Balicki: NCAA final pits No. 1 vs. No. 2
NCAA Men's Championship: Match Play, Day 2
Check out images from Saturday's semifinal matches at the 2012 NCAA Men's Championship at Rivera Country Club in Pacific Palisades, Calif.
NCAA Men's Championship: Match Play, Day 1
Check out images from Day 4 at the NCAA Men's Championship at Riviera Country Club in Pacific Palisades, Calif.
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PACIFIC PALISADES, Calif. – Freshmen Jordan Spieth of Texas and Justin Thomas of Alabama - Nos. 1 and 2, respectively, in the Golfweek/Sagarin College Rankings - lost their semifinal matches Saturday in the NCAA Championship at Riviera Country Club.
The good news is that both will return to the course Sunday to complete their inaugural collegiate seasons.
That’s because both got a lot of help from their teammates as the Crimson Tide and the Longhorns won their matches in the semis and will square off Sunday for the national championship.
This is what the NCAA Golf Committee has been dreaming about since it changed the format from strictly stroke play to the now stroke/match play combination.
For the first time since the initial change in 2009, the championship will pit the nation’s No. 1 team (Texas) against No. 2 (Alabama).
Even the semifinals were stacked as the Crimson Tide defeated No. 6 California, 3 and 2, while the Longhorns edged No. 7 Oregon by the same score.
“It will be as good as it can get for this season,” Donnie Wagner, the NCAA's assistant director of championships, said of the final showdown. “It’s what you always hope for, and now we have it.”
And, there’s even an added bonus in the championship match. The fourth twosome out will pit Spieth against Thomas.
For Alabama, it came down to the last match and its senior captain, Hunter Hamrick, who was up against a determined Joel Stalter. Hamrick was 1 up going into 18. His approach shot at the par-4 closing hole was about 20 feet from the pin on the right fringe. Stalter was on the left fringe, about 18 feet.
Hamrick rolled his putt to 6 inches short, and when Stalter’s putt slid past the right edge of the hole, the match was over and the Tide were heading into Sunday.
“I’ve never had a day like today. Isn’t it great?” said Alabama coach Jay Seawell. “Cal is a great golf team, and I told our guys last night to expect a battle from the start. And that’s the way it was: a great match for college golf.
“I think it is so fitting that it came down to our captain, our only senior, to come through, and he did,” said Seawell, who is hoping to add a men’s national golf trophy to go with the one the Tide women took home the previous week in Franklin, Tenn. “I’m just so happy for Hunter. He has meant so much to our program over the years. I couldn’t be happier for him or more proud of him.”
An equally exciting and thrilling Texas-Oregon clash followed and wasn’t finalized until the fourth grouping came to the 18th hole. That’s where Julio Vegas ran home a 12-foot birdie putt to defeat Andrew Vijarro 2 up. It was set up the previous hole, the par-5 17th, where Vegas, who also won No. 16 to square the match, took a 1-up lead when he reached the green in two and two-putted from 30 feet, sinking a 3-footer for birdie.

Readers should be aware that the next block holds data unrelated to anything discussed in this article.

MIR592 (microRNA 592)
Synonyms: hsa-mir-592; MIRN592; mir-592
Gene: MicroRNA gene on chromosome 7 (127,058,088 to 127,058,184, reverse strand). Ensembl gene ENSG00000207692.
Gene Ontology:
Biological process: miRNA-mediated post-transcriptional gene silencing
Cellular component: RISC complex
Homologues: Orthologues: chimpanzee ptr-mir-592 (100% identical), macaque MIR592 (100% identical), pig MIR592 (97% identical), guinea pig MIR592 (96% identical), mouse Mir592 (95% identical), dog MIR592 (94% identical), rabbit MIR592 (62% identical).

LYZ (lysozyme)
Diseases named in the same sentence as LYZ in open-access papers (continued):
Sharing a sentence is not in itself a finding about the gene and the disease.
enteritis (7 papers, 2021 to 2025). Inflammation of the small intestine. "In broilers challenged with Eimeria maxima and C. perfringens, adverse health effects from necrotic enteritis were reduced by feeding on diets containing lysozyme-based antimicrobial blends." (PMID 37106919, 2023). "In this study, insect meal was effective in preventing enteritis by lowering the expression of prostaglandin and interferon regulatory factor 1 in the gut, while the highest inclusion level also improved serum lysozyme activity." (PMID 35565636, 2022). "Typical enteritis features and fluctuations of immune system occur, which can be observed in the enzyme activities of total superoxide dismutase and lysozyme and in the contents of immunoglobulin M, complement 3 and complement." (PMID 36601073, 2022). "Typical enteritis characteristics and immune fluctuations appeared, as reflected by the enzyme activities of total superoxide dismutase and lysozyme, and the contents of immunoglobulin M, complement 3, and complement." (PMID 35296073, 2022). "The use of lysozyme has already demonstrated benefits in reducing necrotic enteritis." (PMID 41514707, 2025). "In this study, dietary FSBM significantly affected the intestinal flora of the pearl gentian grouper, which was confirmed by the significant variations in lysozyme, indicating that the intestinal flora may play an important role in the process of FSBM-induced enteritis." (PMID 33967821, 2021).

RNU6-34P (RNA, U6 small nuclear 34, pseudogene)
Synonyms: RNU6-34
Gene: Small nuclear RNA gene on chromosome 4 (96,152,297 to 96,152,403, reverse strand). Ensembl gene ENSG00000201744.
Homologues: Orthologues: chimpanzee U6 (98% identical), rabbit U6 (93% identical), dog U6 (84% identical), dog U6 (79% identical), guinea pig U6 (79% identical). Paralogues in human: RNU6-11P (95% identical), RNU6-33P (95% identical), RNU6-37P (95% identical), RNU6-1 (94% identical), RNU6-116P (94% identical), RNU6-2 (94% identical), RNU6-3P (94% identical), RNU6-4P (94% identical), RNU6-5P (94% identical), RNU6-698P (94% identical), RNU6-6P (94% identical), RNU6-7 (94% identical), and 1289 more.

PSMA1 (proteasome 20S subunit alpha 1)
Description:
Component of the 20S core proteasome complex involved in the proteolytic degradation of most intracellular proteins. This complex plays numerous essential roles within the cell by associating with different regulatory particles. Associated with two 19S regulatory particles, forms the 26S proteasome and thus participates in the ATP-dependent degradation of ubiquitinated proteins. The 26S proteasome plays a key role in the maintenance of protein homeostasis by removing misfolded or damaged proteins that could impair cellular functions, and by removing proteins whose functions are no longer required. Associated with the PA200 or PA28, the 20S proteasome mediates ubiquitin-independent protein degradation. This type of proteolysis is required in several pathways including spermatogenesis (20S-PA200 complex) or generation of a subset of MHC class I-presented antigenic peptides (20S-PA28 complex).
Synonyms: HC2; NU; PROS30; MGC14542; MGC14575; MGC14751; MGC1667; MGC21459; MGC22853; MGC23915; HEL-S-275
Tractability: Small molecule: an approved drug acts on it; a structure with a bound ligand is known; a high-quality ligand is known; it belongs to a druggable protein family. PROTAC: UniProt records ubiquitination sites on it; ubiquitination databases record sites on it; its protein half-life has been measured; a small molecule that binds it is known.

“I knew Oregon was a tough golf team and knew this match was going to be hard fought from start to finish,” Texas coach John Fields said. “All day long, it was a tough battle. I felt like my guys played some great golf, and they had to.
“I’ve never had a day like this in all my years of coaching,” Fields said. “There was incredible pressure out there. But this is what we’ve been building on and playing for all year: a chance to win a national championship.”
Cal’s Max Homa knocked off Thomas in the day’s first match, winning holes 14 and 16 en route to a 2-and-1 victory.
Cory Whitsett put the Tide on the board when he won holes 13 and 14 and closed out a 3-and-1 victory with a birdie at 17.
Scott Strohmeyer followed and gave Alabama a 2-1 edge with a 1-up win over Pace Johnson, but Cal knotted the match when Michael Kim slipped past Bobby Wyatt 2 and 1.
That set the stage for Hamrick and the final-hole drama.
“I was feeling pressure, for sure,” Hamrick said of playing the last hole. “But there was so much excitement, it almost went beyond the pressure stage. I just love being in that position and where I am right now.”
Texas jumped out to a quick 2-0 lead in its initial two matches. Toni Hakula won the 17th hole and defeated Robbie Ziegler 3 and 1, and Cody Gribble won the 16th and 17th holes for a 2-and-1 decision over Jonathan Woo.
Daniel Miernicki got Oregon on the board with his fantastic finish. Miernicki went 1 up with an eagle on 17 and then drained a 10-foot birdie putt at 18 for a 2-up victory over Dylan Frittelli.
Then it was Vegas who grabbed center stage with his three-hole winning stretch that sealed the deal for the Longhorns.
That made Spieth’s match with Eugene Wong moot. Wong had built a 3-up lead after nine holes. Spieth cut the margin to one with a birdie at 17. But, with the team outcome decided, they didn’t play the 18th hole and Wong came away with a 1-up victory.
So now it’s No. 1 vs. No. 2 - team and individual - come Sunday.
Who could ask for anything better than that?